Like a dog with a bone, the telecoms industry in Ireland has seized the NGN debate with relish – long before any form of NGN has actually been deployed.
Doherty describes NGN as a euphemism for a much more detailed set of work that has to be carried out before Irish telecoms customers can enjoy future services.
“The first piece to this is the NGN core – this is the transport level that aggregates data and moves IP traffic. Telecoms operators view this as a way of reducing operational costs – BT for example will save €1bn a year as a result of deploying its 21st Century Network (21CN). This will come about because there will be fewer exchanges compared with the traditional system.
“This will drive a range of products that include everything from IPTV to video-on-demand and high-definition TV over internet on connections that exceed 10Mbps. It is an exciting business paradigm that is moving in an unstoppable way.
“The other thing that is happening and that needs to be studied is how we can ensure a fair and competitive landscape for everyone. The key hurdle here will be the economics of the industry. If you go to a traditional exchange, it is likely to be serving 20,000 homes.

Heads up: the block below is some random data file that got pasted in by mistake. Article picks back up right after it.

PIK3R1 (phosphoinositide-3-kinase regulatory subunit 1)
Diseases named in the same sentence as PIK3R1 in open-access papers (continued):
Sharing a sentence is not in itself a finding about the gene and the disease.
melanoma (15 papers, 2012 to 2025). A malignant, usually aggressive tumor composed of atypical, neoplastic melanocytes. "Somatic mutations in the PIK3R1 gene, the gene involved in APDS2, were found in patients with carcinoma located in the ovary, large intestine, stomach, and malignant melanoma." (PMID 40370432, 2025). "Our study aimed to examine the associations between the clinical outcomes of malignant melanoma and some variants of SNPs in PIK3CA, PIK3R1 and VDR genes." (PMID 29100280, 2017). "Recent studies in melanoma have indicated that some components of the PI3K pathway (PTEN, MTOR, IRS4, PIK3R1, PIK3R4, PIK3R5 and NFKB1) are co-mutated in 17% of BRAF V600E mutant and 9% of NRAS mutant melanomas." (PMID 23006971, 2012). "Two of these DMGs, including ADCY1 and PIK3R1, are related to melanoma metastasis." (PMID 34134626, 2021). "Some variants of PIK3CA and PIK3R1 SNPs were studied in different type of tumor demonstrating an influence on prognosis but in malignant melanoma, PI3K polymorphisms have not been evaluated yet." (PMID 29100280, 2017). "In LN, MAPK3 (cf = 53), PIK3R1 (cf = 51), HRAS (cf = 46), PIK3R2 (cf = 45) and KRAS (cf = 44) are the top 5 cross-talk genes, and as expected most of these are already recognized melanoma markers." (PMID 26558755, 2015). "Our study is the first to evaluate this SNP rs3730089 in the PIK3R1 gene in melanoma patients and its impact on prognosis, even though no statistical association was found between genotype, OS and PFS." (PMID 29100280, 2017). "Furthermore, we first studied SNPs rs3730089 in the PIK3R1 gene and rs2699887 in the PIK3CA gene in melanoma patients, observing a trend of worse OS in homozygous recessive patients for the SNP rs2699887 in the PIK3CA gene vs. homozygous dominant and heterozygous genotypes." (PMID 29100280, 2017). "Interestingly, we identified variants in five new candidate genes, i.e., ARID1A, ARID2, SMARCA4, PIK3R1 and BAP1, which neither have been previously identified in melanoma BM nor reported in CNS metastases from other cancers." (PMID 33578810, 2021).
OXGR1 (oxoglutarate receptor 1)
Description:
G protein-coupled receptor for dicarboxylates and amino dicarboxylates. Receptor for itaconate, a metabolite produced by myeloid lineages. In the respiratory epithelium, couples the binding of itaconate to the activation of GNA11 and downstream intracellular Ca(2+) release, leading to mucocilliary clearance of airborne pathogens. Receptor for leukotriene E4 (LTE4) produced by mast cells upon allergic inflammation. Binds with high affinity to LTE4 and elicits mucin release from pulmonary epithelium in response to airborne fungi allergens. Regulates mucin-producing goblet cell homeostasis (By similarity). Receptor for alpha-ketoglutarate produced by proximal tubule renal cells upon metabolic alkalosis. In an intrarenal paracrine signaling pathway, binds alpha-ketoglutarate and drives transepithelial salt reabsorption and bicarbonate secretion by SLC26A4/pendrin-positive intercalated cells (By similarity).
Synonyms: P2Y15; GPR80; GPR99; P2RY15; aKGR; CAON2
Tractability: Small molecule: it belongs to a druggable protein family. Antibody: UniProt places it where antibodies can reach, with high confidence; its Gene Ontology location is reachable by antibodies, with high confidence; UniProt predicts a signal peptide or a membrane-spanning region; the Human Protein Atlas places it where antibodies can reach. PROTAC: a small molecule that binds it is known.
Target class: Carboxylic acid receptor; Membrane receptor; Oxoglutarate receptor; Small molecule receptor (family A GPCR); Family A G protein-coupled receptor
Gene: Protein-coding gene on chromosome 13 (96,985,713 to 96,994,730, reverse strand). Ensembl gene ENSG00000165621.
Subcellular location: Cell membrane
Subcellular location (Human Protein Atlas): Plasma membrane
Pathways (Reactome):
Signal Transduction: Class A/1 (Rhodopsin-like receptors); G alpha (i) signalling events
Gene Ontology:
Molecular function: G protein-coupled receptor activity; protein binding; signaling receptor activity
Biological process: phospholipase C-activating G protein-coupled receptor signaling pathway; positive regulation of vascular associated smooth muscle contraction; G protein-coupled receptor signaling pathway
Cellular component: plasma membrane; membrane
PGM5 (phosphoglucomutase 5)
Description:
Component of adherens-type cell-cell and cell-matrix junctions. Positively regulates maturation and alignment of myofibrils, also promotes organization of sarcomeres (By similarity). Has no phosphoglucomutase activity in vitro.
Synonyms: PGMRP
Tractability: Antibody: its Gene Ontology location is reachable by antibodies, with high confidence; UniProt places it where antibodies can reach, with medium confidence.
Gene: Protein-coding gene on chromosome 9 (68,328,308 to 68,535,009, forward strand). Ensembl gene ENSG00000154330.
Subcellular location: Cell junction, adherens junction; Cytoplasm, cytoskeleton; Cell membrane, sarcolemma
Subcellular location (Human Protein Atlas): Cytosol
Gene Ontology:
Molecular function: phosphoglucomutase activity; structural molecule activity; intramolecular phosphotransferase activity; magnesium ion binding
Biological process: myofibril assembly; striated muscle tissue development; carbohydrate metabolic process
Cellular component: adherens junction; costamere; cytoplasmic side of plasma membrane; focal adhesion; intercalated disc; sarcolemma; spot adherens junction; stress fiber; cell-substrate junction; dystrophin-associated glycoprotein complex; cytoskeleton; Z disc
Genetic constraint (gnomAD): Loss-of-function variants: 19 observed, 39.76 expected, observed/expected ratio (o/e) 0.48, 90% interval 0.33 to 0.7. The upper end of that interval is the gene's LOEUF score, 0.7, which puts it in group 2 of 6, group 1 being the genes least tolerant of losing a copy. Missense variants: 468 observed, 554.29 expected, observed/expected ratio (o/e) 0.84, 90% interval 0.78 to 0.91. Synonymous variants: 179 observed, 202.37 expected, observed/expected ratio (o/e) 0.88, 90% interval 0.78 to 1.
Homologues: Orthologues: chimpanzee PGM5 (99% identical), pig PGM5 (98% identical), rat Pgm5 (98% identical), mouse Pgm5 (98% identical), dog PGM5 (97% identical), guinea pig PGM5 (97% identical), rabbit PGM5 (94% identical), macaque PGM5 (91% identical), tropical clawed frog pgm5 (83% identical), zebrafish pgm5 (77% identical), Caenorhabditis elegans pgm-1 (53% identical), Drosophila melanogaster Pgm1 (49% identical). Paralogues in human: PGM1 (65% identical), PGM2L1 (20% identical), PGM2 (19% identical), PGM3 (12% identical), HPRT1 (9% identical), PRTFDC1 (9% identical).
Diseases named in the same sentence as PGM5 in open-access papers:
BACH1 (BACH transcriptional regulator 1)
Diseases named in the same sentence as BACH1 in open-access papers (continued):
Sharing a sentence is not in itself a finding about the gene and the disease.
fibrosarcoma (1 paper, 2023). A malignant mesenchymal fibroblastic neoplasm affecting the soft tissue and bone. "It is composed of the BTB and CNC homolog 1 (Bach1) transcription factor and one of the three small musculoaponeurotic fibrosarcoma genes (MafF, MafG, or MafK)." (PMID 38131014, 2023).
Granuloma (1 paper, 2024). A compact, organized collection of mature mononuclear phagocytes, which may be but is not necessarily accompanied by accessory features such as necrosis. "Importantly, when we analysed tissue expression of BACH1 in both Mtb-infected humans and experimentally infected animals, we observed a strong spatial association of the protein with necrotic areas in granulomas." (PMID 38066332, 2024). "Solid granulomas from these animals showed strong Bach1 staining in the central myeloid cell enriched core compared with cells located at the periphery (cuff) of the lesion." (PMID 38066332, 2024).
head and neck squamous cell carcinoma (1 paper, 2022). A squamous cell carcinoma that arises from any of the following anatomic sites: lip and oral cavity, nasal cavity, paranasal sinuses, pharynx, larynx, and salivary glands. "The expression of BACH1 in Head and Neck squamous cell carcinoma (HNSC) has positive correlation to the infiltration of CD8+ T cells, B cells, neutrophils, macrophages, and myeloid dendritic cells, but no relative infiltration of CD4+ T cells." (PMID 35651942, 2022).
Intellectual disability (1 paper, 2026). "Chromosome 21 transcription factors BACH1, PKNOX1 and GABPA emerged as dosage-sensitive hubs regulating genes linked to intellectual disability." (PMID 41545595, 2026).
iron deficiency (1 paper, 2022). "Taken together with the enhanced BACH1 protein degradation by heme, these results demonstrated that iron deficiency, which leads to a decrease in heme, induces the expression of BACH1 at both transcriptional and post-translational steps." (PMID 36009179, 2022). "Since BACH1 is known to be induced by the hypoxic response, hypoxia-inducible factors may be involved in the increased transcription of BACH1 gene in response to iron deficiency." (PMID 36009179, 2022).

“However, an NGN cabinet on the kerb may only be able to serve about 1,000 homes. That changes the economics substantially for an alternative operator. It will need to win a major share of those homes in order to get its economics to tally.
“The fundamental challenge for ComReg is to ensure that there is no disruption to customers and that they can all benefit from enhanced services. And at the same time ensuring that alternative operators can offer products and services on an equal basis.”
He agrees the NGN debate creates a tantalising opportunity for the market to put behind it the trauma of LLU. “It is an opportunity to not only catch up but leap ahead. But in order to do so it requires all sides co-operating and being transparent.”